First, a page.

JE , Brooks TP . Immunoturbidimetric quantification of serum immunoglobulinG concentration in foals . Am J Vet Res 1990 ; 51 : 1211 – 1214 .
19. McCue PM . Evaluation of a turbidimetric immunoassay for measurement of plasma IgG
Shi J Zhou Y , et al. Detection of red blood cell-bound immunoglobulinG by flow cytometry and its application in the diagnosis of autoimmune hemolytic anemia . Int J Hematol 2001 ; 73 : 188 – 193 . 10.1007/BF02981936
16. Mangan KF Besa
A bsorption of maternal antibodies in neonatal calves is commonly evaluated by measuring immunoglobulinG (IgG) as it is the primary immunoglobulin in bovine colostrum. 1 Radial immunodiffusion assays (RID) are the reference test for measuring
Objective—To evaluate precolostral hypogammaglobulinemia
in neonatal llamas and alpacas, to determine
when postcolostral peak serum IgG concentrations
develop, to determine whether differences in
postcolostral serum IgG concentrations between llamas
and alpacas exist, and to determine postcolostral
half-life of serum IgG in llamas and alpacas.
Design—Prospective observational study.
Animals—29 llama and 10 alpaca crias.
Procedure—Blood samples were collected prior to
suckling and on days 1, 2, and 3 after parturition and
analyzed for serum IgG concentration by use of a
commercial radial immunodiffusion assay. Additional
samples were collected on days 8, 13, and 18 from 8
crias to determine mean half-life of IgG.
Results—Llamas and alpacas are born severely
hypogammaglobulinemic. Mean serum IgG concentrations
for day-1, -2, and -3 samples for llamas were
1,578 mg/dl, 1,579 mg/dl, and 1,401 mg/dl, respectively,
and for alpacas were 2,024 mg/dl, 1,806 mg/dl,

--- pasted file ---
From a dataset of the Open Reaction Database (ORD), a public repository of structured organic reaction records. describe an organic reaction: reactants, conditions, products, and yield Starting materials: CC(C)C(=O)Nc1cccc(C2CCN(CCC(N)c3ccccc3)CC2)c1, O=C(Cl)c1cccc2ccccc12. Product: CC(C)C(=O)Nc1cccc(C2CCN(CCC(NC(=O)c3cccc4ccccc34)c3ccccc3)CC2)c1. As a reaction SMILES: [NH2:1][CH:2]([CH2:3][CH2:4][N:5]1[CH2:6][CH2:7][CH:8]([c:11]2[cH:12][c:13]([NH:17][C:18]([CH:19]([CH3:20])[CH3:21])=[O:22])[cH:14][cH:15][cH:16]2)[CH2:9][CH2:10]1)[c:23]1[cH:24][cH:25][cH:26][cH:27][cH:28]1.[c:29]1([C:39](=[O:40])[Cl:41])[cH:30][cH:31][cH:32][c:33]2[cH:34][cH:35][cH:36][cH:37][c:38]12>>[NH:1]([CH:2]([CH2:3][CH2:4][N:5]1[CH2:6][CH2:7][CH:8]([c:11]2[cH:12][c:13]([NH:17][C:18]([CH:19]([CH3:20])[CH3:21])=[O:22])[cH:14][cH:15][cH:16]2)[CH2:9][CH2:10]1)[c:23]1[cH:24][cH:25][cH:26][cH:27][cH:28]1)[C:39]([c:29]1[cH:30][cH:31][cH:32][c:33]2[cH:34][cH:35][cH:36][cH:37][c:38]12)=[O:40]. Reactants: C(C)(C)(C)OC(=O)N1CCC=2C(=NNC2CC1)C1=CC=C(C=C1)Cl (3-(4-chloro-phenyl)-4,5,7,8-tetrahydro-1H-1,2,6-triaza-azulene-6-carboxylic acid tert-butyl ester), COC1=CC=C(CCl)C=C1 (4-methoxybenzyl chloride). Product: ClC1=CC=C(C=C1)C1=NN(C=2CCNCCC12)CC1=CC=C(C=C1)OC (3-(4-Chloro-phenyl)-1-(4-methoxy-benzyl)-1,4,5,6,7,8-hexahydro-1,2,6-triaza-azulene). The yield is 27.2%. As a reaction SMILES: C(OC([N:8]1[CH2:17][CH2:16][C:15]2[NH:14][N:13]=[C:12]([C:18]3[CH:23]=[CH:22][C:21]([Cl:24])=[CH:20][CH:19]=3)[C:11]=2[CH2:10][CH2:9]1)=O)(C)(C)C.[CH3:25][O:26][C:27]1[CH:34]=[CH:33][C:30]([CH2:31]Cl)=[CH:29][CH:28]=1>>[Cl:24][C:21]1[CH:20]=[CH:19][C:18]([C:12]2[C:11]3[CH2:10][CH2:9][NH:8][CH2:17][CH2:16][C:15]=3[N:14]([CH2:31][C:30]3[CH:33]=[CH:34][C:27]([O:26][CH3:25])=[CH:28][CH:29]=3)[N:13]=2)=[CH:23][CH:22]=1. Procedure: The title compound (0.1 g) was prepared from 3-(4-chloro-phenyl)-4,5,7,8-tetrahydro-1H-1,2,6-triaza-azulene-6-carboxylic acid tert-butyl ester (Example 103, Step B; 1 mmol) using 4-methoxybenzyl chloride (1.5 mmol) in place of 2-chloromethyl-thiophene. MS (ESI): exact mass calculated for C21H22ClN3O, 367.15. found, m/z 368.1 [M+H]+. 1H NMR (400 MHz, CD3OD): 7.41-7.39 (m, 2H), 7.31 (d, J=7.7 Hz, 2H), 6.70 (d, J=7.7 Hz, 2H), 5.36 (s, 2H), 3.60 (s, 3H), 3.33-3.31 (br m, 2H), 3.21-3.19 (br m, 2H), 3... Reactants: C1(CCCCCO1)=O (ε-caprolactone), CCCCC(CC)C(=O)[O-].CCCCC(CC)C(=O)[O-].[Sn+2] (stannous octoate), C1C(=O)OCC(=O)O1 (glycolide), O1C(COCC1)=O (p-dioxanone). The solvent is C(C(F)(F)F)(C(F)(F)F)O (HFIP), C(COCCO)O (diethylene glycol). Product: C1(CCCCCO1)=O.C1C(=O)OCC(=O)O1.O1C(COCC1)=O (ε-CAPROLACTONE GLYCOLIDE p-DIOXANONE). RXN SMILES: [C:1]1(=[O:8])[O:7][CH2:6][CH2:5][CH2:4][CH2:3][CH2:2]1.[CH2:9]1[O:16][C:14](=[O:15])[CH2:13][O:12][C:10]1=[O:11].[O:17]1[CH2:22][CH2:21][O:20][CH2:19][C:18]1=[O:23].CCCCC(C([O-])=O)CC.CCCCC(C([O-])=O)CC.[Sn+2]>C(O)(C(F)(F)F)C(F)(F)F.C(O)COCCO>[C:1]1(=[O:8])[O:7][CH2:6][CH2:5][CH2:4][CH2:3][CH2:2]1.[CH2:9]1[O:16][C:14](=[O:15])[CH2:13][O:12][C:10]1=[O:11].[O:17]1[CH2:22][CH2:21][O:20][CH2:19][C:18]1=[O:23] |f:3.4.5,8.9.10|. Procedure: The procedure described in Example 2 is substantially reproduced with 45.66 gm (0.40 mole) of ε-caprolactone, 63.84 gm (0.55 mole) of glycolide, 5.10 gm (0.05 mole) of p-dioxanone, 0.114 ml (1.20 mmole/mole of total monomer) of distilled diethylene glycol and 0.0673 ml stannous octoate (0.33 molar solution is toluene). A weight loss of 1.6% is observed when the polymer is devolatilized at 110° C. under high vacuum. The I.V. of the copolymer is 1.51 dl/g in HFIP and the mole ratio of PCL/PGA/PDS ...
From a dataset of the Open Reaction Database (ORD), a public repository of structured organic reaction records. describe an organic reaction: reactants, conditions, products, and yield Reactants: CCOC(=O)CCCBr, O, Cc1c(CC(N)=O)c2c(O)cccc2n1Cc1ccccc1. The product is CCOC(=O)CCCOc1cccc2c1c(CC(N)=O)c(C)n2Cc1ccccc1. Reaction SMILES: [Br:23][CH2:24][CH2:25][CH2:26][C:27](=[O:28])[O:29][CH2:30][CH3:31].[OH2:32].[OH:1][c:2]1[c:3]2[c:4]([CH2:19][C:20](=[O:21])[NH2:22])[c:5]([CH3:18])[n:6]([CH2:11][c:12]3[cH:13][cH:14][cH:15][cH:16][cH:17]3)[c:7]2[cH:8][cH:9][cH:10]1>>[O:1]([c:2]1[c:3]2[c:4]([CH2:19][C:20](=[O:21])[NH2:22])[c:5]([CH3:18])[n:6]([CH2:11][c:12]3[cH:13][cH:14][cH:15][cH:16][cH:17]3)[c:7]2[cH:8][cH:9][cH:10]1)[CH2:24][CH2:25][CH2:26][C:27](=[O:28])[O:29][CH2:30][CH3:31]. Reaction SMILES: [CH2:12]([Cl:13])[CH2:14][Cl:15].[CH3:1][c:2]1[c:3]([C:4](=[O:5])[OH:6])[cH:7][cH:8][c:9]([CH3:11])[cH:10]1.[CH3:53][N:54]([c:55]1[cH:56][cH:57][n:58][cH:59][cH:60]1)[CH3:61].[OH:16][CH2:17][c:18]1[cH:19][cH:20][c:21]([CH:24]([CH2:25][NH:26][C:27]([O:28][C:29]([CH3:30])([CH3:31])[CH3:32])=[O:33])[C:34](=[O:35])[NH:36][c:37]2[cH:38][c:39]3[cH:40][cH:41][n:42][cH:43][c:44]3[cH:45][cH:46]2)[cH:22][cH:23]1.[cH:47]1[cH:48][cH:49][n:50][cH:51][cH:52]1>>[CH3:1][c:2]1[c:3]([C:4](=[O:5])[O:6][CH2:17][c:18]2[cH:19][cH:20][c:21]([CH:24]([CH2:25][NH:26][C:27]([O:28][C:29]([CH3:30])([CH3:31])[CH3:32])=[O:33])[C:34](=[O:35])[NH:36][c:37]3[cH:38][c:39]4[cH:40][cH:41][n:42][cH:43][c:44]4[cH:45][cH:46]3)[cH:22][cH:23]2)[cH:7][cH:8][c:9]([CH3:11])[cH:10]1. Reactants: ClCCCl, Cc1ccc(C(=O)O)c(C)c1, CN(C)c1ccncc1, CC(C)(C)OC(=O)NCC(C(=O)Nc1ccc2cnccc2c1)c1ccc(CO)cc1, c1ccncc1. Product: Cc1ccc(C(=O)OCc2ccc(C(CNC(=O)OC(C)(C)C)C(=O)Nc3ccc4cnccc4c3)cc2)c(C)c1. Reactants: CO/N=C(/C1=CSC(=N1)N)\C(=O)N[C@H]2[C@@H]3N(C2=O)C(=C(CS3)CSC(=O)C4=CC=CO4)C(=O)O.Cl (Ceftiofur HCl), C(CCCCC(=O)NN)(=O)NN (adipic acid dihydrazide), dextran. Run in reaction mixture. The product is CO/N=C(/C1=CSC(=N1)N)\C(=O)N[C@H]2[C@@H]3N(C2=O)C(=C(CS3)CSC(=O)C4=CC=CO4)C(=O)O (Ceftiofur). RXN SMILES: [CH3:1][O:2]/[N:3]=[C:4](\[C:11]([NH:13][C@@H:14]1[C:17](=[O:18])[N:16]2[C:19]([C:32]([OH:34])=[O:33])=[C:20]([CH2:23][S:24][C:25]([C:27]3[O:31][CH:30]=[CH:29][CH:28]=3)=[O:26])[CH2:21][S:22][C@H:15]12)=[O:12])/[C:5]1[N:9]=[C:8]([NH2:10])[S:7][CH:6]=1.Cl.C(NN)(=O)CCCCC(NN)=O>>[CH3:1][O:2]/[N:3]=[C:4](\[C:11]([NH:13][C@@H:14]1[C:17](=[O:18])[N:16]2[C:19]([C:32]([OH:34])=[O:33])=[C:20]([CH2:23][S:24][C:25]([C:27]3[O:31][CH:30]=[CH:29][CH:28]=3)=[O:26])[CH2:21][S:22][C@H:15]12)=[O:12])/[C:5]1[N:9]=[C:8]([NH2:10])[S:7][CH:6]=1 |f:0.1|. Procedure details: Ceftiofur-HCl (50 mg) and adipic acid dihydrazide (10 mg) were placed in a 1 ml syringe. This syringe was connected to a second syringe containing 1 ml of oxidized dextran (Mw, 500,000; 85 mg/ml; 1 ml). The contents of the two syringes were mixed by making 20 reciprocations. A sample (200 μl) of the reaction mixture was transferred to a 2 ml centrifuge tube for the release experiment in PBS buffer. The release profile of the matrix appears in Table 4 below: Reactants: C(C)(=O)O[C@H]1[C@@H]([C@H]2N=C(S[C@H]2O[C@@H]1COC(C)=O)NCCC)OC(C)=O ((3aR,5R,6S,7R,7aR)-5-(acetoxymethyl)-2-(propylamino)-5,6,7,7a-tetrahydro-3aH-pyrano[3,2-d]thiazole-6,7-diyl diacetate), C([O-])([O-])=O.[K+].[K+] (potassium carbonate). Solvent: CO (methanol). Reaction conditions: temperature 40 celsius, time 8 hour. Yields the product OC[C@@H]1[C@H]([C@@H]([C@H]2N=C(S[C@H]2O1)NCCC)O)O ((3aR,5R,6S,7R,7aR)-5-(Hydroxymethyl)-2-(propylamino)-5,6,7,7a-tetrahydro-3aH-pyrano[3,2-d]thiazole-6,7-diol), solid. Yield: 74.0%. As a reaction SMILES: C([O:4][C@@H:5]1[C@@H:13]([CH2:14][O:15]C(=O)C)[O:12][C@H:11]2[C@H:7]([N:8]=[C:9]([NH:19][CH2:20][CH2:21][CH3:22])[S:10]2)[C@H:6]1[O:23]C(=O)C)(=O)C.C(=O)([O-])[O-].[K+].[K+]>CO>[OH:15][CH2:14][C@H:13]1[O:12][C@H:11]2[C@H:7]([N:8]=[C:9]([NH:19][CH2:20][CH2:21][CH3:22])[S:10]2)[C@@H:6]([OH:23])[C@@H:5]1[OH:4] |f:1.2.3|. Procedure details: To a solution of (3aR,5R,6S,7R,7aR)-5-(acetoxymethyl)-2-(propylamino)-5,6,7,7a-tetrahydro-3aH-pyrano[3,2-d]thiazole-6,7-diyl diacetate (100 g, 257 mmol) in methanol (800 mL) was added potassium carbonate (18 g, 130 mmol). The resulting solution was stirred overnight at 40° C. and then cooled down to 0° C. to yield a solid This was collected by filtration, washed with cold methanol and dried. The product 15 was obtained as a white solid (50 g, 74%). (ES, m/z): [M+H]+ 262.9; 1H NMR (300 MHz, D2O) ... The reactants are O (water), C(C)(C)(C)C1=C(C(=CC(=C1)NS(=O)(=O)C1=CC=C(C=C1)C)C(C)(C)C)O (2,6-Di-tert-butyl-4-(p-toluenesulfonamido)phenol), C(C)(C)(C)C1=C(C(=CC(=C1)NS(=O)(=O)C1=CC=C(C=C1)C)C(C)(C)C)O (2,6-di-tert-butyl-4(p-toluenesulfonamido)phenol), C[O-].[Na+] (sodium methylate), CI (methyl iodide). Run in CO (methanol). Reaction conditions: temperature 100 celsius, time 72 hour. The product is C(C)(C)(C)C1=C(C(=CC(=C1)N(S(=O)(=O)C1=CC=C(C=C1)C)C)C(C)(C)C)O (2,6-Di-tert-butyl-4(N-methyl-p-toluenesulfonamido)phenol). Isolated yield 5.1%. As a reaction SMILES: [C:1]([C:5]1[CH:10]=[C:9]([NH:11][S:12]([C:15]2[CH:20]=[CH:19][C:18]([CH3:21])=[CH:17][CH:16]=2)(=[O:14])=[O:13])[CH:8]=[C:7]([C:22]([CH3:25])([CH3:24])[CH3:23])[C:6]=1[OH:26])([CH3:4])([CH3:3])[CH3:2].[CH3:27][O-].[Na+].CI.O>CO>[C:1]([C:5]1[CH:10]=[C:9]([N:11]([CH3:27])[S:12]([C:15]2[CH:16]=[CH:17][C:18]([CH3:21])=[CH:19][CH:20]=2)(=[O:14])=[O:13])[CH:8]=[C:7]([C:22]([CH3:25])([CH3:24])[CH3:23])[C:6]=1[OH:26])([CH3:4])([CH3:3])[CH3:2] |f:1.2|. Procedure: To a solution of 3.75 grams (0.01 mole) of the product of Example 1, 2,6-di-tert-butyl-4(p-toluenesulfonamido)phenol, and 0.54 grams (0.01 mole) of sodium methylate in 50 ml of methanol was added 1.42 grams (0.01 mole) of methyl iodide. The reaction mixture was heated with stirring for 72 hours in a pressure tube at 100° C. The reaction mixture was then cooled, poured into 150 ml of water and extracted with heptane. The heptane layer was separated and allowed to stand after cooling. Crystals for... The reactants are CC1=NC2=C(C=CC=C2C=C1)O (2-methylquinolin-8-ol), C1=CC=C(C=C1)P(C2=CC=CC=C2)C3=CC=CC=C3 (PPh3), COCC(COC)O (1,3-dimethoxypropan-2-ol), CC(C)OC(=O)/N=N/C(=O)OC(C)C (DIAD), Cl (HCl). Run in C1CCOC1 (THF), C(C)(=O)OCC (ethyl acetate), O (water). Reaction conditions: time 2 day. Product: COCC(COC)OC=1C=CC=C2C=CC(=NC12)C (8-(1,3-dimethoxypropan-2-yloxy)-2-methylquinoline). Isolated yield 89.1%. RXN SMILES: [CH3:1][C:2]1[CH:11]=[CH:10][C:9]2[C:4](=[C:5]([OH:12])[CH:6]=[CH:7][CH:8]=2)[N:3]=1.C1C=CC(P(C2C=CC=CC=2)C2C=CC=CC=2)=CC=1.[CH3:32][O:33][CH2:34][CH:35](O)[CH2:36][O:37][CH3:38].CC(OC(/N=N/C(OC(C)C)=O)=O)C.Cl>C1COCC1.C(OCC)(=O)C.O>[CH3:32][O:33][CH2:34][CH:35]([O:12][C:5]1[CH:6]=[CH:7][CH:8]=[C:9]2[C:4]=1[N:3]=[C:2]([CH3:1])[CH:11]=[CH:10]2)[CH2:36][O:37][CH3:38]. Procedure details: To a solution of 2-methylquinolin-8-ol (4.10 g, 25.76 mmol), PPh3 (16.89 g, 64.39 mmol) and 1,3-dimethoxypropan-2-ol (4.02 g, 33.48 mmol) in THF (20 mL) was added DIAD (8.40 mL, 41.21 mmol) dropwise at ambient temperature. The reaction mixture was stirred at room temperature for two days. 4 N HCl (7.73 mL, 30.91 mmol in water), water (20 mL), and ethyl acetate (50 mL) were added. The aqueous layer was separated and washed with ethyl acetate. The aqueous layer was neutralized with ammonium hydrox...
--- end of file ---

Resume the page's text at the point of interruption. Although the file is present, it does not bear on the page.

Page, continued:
and 1,669 mg/dl, respectively. Peak serum
immunoglobulin concentration developed between
days 1 and 2. Mean half-life of IgG for all crias was
Conclusions and Clinical Relevance—Although
increased mortality has been linked to failure of passive
transfer, it is clearly possible to raise crias that
have low serum immunoglobulin concentrations.
Llamas and alpacas do not differ significantly with
respect to immunoglobulin absorption or IgG concentration
in neonates. The optimal sampling time for
passive transfer status is between 1 and 2 days.
(Am J Vet Res 2000;61:738–741)
Objective—To determine the effects of dexamethasone
on development of IgG subclass responses following
vaccination of healthy horses.
Animals—11 mature Thoroughbreds.
Procedure—Horses received 2 IM injections at 2-
week intervals of a vaccine containing inactivated
infectious bovine rhinotracheitis, bovine viral diarrhea,
and parainfluenza-3 viral antigens and were then randomly
assigned to 2 groups. Six horses received dexamethasone
(0.2 mg/kg of body weight, IM) twice
weekly for 8 weeks starting the day of the first vaccination.
Five control horses received an equivalent volume
of saline (0.9% NaCl) solution. Antigen-specific
serum IgG subclass titers were determined weekly
after vaccination by use of an ELISA.
Results—Vaccination resulted in similar antigen-specific
serum IgG(T) titers in dexamethasone-treated
and control horses. In contrast, although control horses
developed IgGa and IgGb responses after vaccination,
corticosteroid administration completely inhibited
these responses in treated horses.
Conclusions and Clinical Relevance—Cortico
steroids can have profound effects on primary
immune responses in horses and can significantly
affect IgG responses to inactivated vaccines.
Corticosteroid treatment regimens commonly used
to treat diseases in horses may result induction of a
nonprotective IgG subclass response, leaving treated